The Bank of England’s Monetary Policy Committee (MPC) voted 6-3 to increase interest rates by 25 points to 1.0%. This was not unexpected and it is worth noting that the 3 dissenters actually wanted an even larger increase of 50 basis points. The debate among economists generally is now two-fold; to what extent is raising interest rates effective in countering inflation that is driven largely by external factors and whether any further rate rises are likely.
Inflation is accelerating around the world with higher oil & gas prices at the heart of a situation which is being exacerbated by demand running ahead of supply in a number of areas because of the disruption caused by both the Russia-Ukraine war and continued Covid restrictions in China. The former of these is mainly at the commodity level for products as diverse as wheat and steel, while the issues in China mainly affect goods such as electronics both as products and as components. The MPC admits that it cannot do anything about these global issues.
However, it is clear from the Bank’s minutes that they expect inflation, which is currently around +7% to a peak of about +10% later in the year, probably around the October price cap change for domestic energy. By raising interest rates, the intention is to make borrowing money more expensive and encourage higher saving and lower spending and thereby reducing demand.
The MPC (and most economists) expect inflation to fall sharply in 2023 – note that this does not necessarily mean prices will faff – mainly because to continue at the current level would mean further significant increases in prices. For example, if oil and gas prices generally stay at the current high levels, the impact of the increase will drop out of the inflation calculation a year after they occurred; this will reduce the rate of inflation – note that inflation is a measure of the rate of change in prices, not a measure of the level of prices.
However, they are clearly worried that this relatively temporary spike in inflation driven by external factors could trigger a wage-price spiral in the UK; this is the main reason for raising interest rates and not, on this occasion at least, to have a more direct influence on the prices of commodities globally.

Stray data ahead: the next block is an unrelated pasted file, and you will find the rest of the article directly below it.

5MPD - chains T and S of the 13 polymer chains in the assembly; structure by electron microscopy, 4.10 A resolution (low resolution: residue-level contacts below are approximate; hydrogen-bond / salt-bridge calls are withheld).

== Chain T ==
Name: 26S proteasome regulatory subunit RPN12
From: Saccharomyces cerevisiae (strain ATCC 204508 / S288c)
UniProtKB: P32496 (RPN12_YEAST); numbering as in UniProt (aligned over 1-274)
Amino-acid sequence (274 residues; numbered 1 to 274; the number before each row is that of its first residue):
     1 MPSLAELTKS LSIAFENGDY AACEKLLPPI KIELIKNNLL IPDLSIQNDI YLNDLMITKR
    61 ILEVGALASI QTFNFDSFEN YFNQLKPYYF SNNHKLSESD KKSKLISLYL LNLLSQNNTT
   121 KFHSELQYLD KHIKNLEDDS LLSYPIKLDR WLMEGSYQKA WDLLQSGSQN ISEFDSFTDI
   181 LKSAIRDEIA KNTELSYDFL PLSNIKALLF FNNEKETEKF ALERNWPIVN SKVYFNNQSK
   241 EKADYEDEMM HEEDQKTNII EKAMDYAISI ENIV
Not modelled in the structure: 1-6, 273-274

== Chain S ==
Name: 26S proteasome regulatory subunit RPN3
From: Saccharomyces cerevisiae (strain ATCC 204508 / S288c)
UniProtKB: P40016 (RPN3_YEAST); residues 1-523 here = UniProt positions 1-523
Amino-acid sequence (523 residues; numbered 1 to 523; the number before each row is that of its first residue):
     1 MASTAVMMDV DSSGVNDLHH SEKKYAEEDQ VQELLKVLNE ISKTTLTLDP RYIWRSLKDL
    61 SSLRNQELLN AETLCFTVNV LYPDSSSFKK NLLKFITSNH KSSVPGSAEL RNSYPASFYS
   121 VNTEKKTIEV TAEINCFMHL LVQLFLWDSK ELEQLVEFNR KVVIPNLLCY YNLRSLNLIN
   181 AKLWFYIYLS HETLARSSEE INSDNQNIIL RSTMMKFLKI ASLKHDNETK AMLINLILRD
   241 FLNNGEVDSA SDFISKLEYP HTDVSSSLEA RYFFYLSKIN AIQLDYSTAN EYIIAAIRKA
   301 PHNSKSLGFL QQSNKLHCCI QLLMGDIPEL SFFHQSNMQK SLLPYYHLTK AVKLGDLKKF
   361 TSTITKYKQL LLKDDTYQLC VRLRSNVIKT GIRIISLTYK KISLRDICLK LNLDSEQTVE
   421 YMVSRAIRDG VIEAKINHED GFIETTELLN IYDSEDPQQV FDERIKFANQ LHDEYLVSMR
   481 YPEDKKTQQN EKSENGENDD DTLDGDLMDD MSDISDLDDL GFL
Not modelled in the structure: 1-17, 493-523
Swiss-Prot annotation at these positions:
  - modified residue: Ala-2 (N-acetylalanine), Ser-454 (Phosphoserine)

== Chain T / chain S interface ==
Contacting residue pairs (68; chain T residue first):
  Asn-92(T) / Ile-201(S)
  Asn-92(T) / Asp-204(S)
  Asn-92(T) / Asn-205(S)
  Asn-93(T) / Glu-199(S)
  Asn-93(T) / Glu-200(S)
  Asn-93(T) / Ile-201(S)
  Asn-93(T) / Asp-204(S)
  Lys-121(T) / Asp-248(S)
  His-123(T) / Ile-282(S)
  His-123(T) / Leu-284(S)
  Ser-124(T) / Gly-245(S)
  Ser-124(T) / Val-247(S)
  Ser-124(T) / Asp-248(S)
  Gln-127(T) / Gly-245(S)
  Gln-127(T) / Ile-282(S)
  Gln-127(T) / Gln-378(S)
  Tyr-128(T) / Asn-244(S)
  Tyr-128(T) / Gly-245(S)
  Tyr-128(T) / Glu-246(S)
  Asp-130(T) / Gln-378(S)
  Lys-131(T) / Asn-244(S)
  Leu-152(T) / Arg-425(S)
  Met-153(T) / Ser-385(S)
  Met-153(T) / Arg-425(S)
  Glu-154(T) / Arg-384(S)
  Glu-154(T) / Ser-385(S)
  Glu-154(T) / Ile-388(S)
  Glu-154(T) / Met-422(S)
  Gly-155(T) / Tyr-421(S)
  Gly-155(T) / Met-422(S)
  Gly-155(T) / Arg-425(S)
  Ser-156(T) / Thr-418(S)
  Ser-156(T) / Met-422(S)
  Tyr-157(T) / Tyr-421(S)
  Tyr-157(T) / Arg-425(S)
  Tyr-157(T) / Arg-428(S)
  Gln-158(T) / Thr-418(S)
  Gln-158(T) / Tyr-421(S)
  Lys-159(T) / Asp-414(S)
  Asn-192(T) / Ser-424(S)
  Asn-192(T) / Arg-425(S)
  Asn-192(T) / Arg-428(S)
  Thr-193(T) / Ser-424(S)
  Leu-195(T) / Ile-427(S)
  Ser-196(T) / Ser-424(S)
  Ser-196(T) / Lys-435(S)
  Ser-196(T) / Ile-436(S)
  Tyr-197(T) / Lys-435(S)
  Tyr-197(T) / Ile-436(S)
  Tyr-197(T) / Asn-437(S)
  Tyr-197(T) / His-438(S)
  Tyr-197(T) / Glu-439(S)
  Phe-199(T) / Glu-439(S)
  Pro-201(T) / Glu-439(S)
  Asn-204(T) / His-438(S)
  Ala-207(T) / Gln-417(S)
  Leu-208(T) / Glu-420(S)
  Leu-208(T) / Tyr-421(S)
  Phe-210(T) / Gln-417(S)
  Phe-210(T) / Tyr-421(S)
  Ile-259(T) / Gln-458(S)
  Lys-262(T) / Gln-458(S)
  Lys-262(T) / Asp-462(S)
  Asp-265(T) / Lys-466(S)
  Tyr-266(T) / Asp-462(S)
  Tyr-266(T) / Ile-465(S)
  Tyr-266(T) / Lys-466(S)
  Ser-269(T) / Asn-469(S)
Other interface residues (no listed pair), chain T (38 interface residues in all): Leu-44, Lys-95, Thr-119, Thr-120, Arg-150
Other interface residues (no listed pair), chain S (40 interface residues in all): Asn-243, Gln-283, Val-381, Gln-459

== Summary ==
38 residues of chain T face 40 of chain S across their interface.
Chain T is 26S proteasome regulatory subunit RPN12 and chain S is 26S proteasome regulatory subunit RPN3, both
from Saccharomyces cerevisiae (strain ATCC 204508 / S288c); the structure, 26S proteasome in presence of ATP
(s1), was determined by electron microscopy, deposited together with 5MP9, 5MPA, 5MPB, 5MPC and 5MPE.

Following the meeting yesterday, the consensus is still forming about further interest rate rises; at least one more increase seems likely given that 3 of the MPC members effectively voted for that this time around. Beyond that, further increases are certainly possible but much will depend on how the UK consumers and economy react over the Summer and, in particular, whether signs of significant wage growth start to emerge.
The update on business conditions by the Bank’s local Agents notes that manufacturing output continues to grow at a modest pace although shortages of materials and components is a factor for the sector. In particular, contacts in the automotive industry noted that they were prioritizing production of vehicles with a higher profit margin to make the most of the limited supply of certain components.
The outlook for demand in manufacturing has become more uncertain with squeezed incomes and rising costs weighing on demand in both domestic and export markets. Despite this, the agents noted that investment intentions remained strong with companies looking to improve It and automation and, for manufacturing in particular, contacts were increasingly considering investing in energy-saving measures.
You can access the Monetary Policy Report on the Bank of England website at https://www.bankofengland.co.uk/monetary-policy-report/2022/may-2022 with the full document available at https://www.bankofengland.co.uk/-/media/boe/files/monetary-policy-report/2022/may/monetary-policy-report-may-2022.pdf (the summary of the Banks’ Agents starts on page 77 of this file).